Modulation of brain activity by psycholinguistic information during naturalistic speech comprehension and production

Wei Wu*, Matías Morales Martínez, Tanvi Patel, Martin J. Pickering, Paul Hoffman*

*Corresponding author for this work

Research output: Contribution to journalArticlepeer-review

Abstract

Language processing requires the integration of diverse sources of information across multiple levels of processing. A range of psycholinguistic properties have been documented in previous studies as having influence on brain activation during language processing. However, most of those studies have used factorial designs to probe the effect of one or two individual properties using highly controlled stimuli and experimental paradigms. Little is known about the neural correlates of psycholinguistic properties in more naturalistic discourse, especially during language production. The aim of our study is to explore the above issues in a rich fMRI dataset in which participants both listened to recorded passages of discourse and produced their own narrative discourse in response to prompts. Specifically, we measured 13 psycholinguistic properties of the discourse comprehended or produced by the participants, and we used principal components analysis (PCA) to address covariation in these properties and extract a smaller set of latent language characteristics. These latent components indexed vocabulary complexity, sensory-motor and emotional language content, discourse coherence and speech quantity. A parametric approach was adopted to study the effects of these psycholinguistic variables on brain activation during comprehension and production. We found that the pattern of effects across the cortex was somewhat convergent across comprehension and production. However, the degree of convergence varied across language properties, being strongest for the component indexing sensory-motor language content. We report the full, unthresholded effect maps for each psycholinguistic variable, as well as mapping how these effects change along a large-scale cortical gradient of brain function. We believe that our findings provide a valuable starting point for future, confirmatory studies of discourse processing.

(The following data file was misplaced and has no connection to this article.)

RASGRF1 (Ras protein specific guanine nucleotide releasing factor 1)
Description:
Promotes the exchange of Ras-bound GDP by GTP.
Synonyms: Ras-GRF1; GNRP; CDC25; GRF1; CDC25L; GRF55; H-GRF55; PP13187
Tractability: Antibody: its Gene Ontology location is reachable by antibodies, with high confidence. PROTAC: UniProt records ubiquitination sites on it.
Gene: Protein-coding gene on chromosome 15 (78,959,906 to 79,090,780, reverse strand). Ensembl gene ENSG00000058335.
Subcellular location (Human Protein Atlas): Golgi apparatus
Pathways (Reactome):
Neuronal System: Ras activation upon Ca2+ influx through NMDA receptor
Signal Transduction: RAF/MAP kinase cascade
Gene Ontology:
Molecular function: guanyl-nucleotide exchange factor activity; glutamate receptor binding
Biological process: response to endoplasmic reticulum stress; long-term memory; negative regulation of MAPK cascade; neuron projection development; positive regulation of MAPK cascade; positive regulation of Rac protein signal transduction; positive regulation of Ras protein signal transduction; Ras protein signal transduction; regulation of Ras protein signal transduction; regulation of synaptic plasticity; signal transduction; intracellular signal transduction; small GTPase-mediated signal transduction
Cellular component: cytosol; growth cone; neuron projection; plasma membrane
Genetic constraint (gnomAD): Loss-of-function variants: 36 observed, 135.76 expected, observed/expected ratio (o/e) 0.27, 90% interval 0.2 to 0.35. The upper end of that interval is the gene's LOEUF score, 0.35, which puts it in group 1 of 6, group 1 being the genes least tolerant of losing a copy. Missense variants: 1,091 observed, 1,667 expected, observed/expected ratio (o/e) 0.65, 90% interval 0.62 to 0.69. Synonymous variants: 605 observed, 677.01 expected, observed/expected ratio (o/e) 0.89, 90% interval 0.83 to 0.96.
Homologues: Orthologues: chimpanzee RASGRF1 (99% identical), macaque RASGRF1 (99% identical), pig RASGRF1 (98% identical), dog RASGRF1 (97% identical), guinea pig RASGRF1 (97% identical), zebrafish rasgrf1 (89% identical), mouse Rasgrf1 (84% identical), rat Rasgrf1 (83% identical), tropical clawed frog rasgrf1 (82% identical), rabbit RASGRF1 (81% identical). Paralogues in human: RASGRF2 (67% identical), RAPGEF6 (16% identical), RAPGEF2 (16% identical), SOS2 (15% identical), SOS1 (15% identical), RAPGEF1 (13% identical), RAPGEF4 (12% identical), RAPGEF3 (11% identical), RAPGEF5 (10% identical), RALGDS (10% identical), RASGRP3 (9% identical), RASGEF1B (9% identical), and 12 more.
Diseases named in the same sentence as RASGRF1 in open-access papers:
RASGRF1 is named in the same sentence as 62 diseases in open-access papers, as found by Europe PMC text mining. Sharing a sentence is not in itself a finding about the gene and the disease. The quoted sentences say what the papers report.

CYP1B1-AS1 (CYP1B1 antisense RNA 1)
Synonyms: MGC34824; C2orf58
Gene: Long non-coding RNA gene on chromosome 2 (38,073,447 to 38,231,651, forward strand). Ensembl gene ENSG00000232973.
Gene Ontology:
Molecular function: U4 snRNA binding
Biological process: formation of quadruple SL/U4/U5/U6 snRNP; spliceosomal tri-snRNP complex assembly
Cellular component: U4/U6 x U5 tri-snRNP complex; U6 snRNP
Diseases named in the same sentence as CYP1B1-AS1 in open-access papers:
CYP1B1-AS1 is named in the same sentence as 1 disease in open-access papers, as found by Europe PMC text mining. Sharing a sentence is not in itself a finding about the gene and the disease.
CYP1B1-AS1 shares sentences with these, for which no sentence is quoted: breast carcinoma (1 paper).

Original languageEnglish
Pages (from-to)287-306
JournalCortex
Volume155
Early online date17 Aug 2022
DOIs
Publication statusE-pub ahead of print - 17 Aug 2022

Keywords

  • discourse processing
  • semantic knowledge
  • psycholinguistic information
  • principal component analysis

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